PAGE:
Ray Birmingham has long believed baseball is about more than wins and losses.
The University of New Mexico’s veteran baseball coach frequently uses his platform to support worthy causes or encourage people enduring difficult times. Birmingham’s off-the-field work was recognized this week as he was named national Keeper of the Game Award winner for 2020.
Based in Frisco, Texas, Keeper of the Game Foundation recognizes individuals or families in and around baseball who do exceptional work serving the special needs community and embody the spirit of servant leadership. It is given in conjunction with the Mike Coolbaugh Diamond Dreams Foundation.
Birmingham, who has been in the coaching profession for 42 years (32 as a college head coach at UNM, College of the Southwest and New Mexico Junior College), has accumulated more than 1,200 wins and 22 various championships, including a junior college national title at NMJC.
He was surprised, however, when Keeper of the Game informed him of his award during a recent Zoom conference call.
“Very excited because it’s a great organization that helps people,” Birmingham said. “At the end of the day, that’s what matters.”
In a release announcing his selection, Keeper of the Game lauded Birmingham for volunteering at the UNM Comprehensive Cancer Center, delivering baseball gloves to patients and organizing Keeper of the Game’s “Out to the Ballgame” day at Santa Ana Star Field, which included presenting three seasons’ worth of specialty game balls to Lobo Little League’s adaptive Challenger Division.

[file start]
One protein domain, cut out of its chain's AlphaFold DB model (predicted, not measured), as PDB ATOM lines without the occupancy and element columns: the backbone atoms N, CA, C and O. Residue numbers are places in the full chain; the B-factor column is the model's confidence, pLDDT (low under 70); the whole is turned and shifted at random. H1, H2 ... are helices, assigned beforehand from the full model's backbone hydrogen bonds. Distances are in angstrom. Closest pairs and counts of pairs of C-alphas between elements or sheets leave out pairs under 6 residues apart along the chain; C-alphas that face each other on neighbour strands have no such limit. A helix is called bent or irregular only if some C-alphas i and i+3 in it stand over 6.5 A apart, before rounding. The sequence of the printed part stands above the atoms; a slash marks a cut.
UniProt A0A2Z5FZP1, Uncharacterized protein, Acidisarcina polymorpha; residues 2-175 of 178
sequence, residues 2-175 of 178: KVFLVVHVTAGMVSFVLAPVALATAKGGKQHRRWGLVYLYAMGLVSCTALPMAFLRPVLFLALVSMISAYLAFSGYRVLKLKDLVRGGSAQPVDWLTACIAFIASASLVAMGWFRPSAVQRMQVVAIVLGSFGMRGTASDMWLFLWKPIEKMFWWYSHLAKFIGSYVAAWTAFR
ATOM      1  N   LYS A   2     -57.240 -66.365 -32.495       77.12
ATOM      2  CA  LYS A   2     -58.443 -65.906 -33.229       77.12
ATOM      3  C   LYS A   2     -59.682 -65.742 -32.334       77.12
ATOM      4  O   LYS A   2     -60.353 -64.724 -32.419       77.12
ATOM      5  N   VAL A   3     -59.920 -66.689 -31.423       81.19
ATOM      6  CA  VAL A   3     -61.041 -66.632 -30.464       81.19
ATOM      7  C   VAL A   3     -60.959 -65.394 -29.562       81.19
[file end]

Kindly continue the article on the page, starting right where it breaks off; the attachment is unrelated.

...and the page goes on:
The organization also recognized Birmingham’s ongoing relationship with Lio Ortega, 7, the son of former Lobo Fred Ortega, who has battled brain tumors since he was 2 years old. The baseball teams at UNM and Air Force recognized the Ortegas during a game in Colorado Springs (where the family lives) and cheered Lio on for a pregame “home run.” Lio also threw out the ceremonial first pitch at a UNM home game against Fresno State in 2017.
The Journal published stories about the Ortega family’s relationship with UNM baseball in 2016 and ’17. Keeper of the Game has links to both stories on its website, keeperofthegame.org.
“The career of Ray Birmingham has been lined with wins, championships and impacting countless players’ lives, but what he does off the field is even more impressive,” Keeper of The Game Founder James Vilade said. “His work serving those with special needs and disabilities is a passion he has had his entire career. Coach Birmingham is a community champion. We congratulate him, and we know his work is not done.”
Birmingham is the ninth annual Keeper of the Game Award winner, joining a list that includes current and former major league players, coaches and contributors at various levels of the sport. According to the release, Birmingham is set to receive his award prior to a home game this season.
“I am humbled to win the Keeper of The Game Award,” Birmingham said. “I wish all of the coaches across the country would join this great and unselfish organization.”